A common food source has been converted into a biomanufacturing platform that offers a way to rapidly produce mass quantities of biologic drugs for common diseases that currently lack effective treatments. Researchers at Lumen Bioscience report their groundbreaking genetic engineering methods to highly express bioactive proteins in spirulina using large-scale cultivation and processing methods appropriate for biopharmaceutical manufacturing.
The paper also details favorable preclinical and early-stage clinical testing of these manufactured, orally delivered neutralizing antibodies against campylobacter, a major cause of infant mortality in the developing world and a growing antibiotic resistance threat. The product, LMN-101, is now proceeding through Phase 2 clinical trials, and BARDA’s CARB-X program is funding development of a second-generation version of this product.
The publication, “Development of Spirulina for the Manufacture and Oral Delivery of Protein Therapeutics,” is published in Nature Biotechnology.
“Genetic engineering has transformed the manufacturing of biological products over the past 50 years, yet plant-based biopharmaceutical production has remained an elusive challenge,” said Jim Roberts, M.D., Ph.D., lead author and co-founder and Chief Scientific Officer of Lumen Bioscience. “Spirulina-based biomanufacturing combines the safety of food-based biotechnology with genetic engineering methods to produce biopharmaceuticals that may address medical needs that current drug-development tools have failed to solve.”
Spirulina, a photosynthetic cyanobacterium, is a highly nutritious food and the only microorganism commercially farmed worldwide as a food. Previous attempts to convert this safe, scalable food source into a biomanufacturing platform have proven futile. In the new paper, Lumen researchers detail methods for the constitutive and stable expression of protein therapeutics in spirulina, with productivities and potencies tens to hundreds of fold higher than achievable in other food-based platforms. These advances in scalability and potency make orally delivered biologics commercially feasible for the first time.
“Delivering therapeutic amounts of protein biologics to the intestine presents an enormous challenge, and for this reason targets in the GI tract have long been considered almost undruggable,” Roberts said. “The spirulina platform elegantly addresses this challenge. It can be used to produce and deliver the enormous quantities of ingestible biotherapeutics that will be needed to both prevent and treat gastrointestinal diseases. Preventing and treating diarrheal disease, the example reported in today’s paper, offers an excellent case study: these highly prevalent diseases have devastating impacts in the developing world, but traditional drug-making tools have failed to generate a solution despite decades of heavy investment. The approach described in today’s publication offers new hope to the individuals exposed to these diseases.”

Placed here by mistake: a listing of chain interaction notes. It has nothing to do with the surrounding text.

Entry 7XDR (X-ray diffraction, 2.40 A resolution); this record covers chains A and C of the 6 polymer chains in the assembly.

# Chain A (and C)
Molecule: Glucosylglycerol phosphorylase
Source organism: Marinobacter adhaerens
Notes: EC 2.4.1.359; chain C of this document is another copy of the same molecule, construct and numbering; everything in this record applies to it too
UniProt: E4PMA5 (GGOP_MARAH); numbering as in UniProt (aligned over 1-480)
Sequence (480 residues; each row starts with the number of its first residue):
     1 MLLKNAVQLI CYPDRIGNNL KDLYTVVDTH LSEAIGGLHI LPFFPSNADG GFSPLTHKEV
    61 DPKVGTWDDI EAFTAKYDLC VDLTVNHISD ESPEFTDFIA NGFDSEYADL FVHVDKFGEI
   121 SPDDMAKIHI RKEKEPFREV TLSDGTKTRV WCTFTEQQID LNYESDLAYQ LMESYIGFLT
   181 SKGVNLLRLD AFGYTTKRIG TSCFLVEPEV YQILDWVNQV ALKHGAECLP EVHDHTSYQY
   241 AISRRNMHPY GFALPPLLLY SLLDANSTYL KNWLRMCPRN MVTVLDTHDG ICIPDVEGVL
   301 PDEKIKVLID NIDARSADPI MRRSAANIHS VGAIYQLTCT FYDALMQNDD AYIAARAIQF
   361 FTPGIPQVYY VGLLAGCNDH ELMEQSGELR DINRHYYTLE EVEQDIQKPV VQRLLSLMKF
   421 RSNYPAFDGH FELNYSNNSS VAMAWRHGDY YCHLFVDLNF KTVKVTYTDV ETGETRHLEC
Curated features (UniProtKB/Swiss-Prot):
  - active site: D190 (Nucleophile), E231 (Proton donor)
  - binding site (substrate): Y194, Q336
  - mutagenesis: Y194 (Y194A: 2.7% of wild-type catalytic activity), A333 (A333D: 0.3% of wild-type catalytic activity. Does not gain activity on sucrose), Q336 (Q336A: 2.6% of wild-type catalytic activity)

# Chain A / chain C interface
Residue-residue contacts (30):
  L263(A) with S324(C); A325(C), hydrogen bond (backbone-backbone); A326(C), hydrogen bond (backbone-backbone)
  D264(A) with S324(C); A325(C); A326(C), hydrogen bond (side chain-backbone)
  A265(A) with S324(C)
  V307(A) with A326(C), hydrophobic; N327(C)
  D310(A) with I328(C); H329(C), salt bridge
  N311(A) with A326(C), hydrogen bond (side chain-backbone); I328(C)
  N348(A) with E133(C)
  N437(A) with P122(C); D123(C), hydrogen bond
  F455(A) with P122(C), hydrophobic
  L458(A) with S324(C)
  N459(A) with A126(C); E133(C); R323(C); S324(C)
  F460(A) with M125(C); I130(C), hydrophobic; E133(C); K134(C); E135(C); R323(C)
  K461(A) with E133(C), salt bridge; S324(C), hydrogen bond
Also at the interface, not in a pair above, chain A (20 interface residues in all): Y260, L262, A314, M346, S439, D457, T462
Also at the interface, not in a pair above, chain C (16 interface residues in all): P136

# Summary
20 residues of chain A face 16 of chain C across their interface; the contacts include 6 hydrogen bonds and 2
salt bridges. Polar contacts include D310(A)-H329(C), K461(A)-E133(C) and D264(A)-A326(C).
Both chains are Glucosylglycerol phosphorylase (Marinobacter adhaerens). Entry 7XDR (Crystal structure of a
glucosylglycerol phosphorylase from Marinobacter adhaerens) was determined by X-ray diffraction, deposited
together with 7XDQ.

Beyond campylobacter, Lumen is currently applying the technology to a growing list of highly prevalent diseases, including the following publicly disclosed programs:
- LMN-201, a complex biologic cocktail for prevention of C. difficile infection (in collaboration with National Institute of Allergy and Infectious Diseases (NIAID) and Rockefeller University)
- LMN-301, an antibody cocktail for COVID-19 intended for both upper airway and GI delivery (funded in part by the US Army Medical Research and Development Command and the Bill & Melinda Gates Foundation)
- A complex biologic cocktail for treatment of inflammatory bowel disease (targets not yet disclosed)
- In collaboration with Novo Nordisk, orally delivered biologics against GI targets relevant to cardiometabolic disease (targets not yet disclosed)
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